Johnson & Johnson (JNJ) is in a rut, but at least it happens to be a very profitable rut. What's more, the company has a lot of a game-changing events underway or just on the horizon. Not only has there been a change at the top, but new drug launches, a major acquisition, and annualizing some very bad comparisons should make the business look pretty solid by the end of 2012.
For Now Though, It's Still A Rut
That said, J&J didn't blow anybody away with first quarter results. Revenue was basically flat (though up 1% in constant currency), as pharmaceuticals did alright (up more than 2% cc), devices did alright (up less than 1% cc), and consumer was not alright (down a bit in constant currency). All in all, it was a slightly disappointing topline result with a few weak spots that merit further inquiry.
JNJ did beat on the bottom line, but it was a low-quality beat. Gross margin shrank a bit from last year on ongoing above-trend costs in Consumer and margin pressures from Crucell. Operating income fell about 1%, with the company's lower R&D spending helping boost numbers (though this is likely just a timing artifact).
Certainly Some Good News
As I've been told that I hate J&J, I'll try to accentuate some of the positives first. In the Pharma business, Remicade was a star again and both Stelara and Zytiga are giving every reason to think that they will be big hits for the company. As the company moves past some generics-induced pressure through the year, the drug business should emerge looking pretty strong.
The device and diagnostics business also had its strong points. Diabetes was strong - up 13% in the U.S. and up in Europe in constant currency terms. That makes Roche's (OTCQX:RHHBY) issues look incrementally more company-specific, and JNJ seems to be playing a strong hand in diabetes.
Orthopedics also looks as though its stabilizing. While revenue was down 1% and down 4% in the U.S., this was more or less as expected - JNJ wasn't ever going to achieve the strong print that Biomet produced a week ago. With Stryker's (SYK) earnings on tap tonight, there will be some added context pretty soon, but JNJ's ortho business is looking a little better ahead of the Synthes deal.
But Also Some Bad News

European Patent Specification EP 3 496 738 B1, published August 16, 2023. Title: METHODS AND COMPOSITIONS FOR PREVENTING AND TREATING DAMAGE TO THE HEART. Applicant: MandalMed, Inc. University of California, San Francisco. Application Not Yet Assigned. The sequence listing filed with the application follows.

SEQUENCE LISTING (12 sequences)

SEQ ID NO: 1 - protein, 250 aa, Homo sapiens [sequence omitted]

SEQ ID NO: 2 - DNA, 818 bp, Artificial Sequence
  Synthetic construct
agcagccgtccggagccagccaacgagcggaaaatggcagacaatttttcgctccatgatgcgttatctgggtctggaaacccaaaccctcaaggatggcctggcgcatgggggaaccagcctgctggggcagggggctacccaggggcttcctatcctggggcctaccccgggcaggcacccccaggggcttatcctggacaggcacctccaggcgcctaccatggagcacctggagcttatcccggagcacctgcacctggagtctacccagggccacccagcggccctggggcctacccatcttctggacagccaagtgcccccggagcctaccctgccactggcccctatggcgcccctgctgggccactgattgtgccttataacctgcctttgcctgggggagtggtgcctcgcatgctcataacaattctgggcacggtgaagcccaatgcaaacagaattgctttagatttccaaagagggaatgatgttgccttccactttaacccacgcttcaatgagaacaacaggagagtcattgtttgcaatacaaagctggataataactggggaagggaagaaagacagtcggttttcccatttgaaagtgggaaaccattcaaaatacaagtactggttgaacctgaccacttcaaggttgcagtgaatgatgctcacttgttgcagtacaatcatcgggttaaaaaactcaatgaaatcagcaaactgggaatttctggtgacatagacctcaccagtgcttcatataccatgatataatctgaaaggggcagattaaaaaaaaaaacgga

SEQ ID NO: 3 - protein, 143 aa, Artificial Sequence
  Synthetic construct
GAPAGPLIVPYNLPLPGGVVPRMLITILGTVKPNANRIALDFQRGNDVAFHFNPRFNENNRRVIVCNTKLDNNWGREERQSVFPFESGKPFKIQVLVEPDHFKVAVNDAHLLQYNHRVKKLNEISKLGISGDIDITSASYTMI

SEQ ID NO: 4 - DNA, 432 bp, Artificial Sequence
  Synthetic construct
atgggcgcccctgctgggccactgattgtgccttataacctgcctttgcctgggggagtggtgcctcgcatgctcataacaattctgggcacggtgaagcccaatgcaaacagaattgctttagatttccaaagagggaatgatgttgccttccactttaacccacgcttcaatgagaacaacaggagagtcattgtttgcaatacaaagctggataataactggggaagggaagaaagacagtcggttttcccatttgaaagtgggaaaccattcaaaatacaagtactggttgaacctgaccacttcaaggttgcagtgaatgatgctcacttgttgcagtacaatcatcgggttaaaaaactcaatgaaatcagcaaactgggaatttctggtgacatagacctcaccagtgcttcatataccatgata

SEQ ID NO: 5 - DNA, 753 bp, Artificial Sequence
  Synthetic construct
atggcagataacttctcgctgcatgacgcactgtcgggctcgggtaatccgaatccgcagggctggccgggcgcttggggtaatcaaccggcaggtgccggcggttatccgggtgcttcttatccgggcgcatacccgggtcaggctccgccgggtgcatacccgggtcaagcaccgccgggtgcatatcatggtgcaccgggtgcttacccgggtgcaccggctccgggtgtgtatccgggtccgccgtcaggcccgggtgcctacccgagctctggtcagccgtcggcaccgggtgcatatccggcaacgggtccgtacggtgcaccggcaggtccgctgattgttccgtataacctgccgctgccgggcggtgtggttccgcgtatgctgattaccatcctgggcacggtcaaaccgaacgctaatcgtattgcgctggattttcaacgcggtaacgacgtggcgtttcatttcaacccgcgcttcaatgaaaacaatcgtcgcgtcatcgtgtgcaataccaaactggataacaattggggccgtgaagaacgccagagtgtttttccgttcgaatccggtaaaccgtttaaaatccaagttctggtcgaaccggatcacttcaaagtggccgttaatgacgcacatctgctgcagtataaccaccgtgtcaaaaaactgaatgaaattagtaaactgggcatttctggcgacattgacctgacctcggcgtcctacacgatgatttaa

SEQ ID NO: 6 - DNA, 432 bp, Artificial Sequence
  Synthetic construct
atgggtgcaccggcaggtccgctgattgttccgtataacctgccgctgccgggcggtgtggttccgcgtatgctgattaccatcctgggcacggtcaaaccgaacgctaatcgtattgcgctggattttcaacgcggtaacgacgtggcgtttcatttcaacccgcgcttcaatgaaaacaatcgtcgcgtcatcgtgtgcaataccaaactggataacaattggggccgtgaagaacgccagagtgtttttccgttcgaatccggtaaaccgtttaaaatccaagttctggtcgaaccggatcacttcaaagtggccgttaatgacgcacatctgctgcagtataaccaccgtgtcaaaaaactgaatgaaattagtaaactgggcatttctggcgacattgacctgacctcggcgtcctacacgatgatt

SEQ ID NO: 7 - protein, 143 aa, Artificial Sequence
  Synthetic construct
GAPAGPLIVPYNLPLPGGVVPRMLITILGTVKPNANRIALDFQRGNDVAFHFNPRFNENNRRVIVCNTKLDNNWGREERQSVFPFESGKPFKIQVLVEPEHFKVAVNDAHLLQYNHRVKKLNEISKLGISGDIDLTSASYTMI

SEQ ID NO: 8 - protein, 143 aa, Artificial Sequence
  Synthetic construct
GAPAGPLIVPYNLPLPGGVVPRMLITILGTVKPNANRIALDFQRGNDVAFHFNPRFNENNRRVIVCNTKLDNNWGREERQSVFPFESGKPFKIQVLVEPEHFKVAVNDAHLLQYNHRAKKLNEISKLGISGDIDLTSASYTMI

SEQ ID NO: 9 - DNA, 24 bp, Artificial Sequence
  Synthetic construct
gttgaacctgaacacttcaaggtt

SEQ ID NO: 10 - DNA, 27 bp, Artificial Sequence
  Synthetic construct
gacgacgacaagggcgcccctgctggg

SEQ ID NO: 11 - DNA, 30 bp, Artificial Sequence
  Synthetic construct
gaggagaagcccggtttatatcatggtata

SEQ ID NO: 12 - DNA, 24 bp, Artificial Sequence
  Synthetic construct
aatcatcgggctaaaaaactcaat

JNJ's consumer health business is still in pretty bad shape, with certain areas like women's health especially weak. This isn't an industry-wide problem either, as Pfizer's (PFE) and Sanofi's (SNY) consumer businesses are doing much better. This is still a fixable situation, but investors are going to have to be patient.
I'm also a little troubled by the results in diagnostics (down 2%) and the flat performance of the surgery business. We'll see how that compares to the reports from the likes of Abbott (ABT), Danaher (DHR), Covidien (COV), and Bard (BCR), but the diagnostic number was pretty weak relative to Roche. As far as the surgery number goes, that's a little troubling given that office visits and admissions have been picking up a bit lately.
The Bottom Line
I have to admit that I'm warming on JNJ stock again. The reported numbers should start getting better later in the year, as businesses like orthopedics should start to recovery and the drug business should put some generic headwinds behind it. I also am cautiously optimistic that the worst is past in the consumer business. In addition to that, the company has some interesting products in the pipeline in both the pharma (an Alzheimer's drug, an HCV program, and a RA/lupus drug) and device (renal denervation) businesses.
I do believe there's a fair chance that Johnson & Johnson can grow its free cash flow at a compound rate approaching 7% over the next decade. That's a big target, I admit, but the improving drug and device businesses will help, as will the company's relatively sizable exposure to growing overseas markets (not that that helped much this time around). While I'm worried a bit about countries trying to solve budget issues on the back of the healthcare industry, that's arguably a bigger threat to smaller companies.
All told, I think fair value for JNJ shares lies in the mid-to-high $70s and it's shaping up as an increasingly interesting option among its peers.